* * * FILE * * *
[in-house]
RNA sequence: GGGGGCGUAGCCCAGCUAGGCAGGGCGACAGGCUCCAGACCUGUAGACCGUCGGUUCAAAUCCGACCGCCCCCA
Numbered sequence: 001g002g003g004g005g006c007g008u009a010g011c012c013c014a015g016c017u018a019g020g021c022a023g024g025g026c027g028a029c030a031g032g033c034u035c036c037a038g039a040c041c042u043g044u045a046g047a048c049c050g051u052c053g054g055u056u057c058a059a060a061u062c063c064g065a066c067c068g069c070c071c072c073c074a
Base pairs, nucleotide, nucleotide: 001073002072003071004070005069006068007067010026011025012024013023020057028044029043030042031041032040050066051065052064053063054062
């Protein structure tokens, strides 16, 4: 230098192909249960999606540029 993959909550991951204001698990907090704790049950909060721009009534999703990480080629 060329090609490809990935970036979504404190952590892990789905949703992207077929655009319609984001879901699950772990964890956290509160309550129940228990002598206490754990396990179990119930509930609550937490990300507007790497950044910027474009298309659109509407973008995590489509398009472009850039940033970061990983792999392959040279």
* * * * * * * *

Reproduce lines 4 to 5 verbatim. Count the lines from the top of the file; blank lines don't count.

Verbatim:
Base pairs, nucleotide, nucleotide: 001073002072003071004070005069006068007067010026011025012024013023020057028044029043030042031041032040050066051065052064053063054062
């Protein structure tokens, strides 16, 4: 230098192909249960999606540029 993959909550991951204001698990907090704790049950909060721009009534999703990480080629 060329090609490809990935970036979504404190952590892990789905949703992207077929655009319609984001879901699950772990964890956290509160309550129940228990002598206490754990396990179990119930509930609550937490990300507007790497950044910027474009298309659109509407973008995590489509398009472009850039940033970061990983792999392959040279």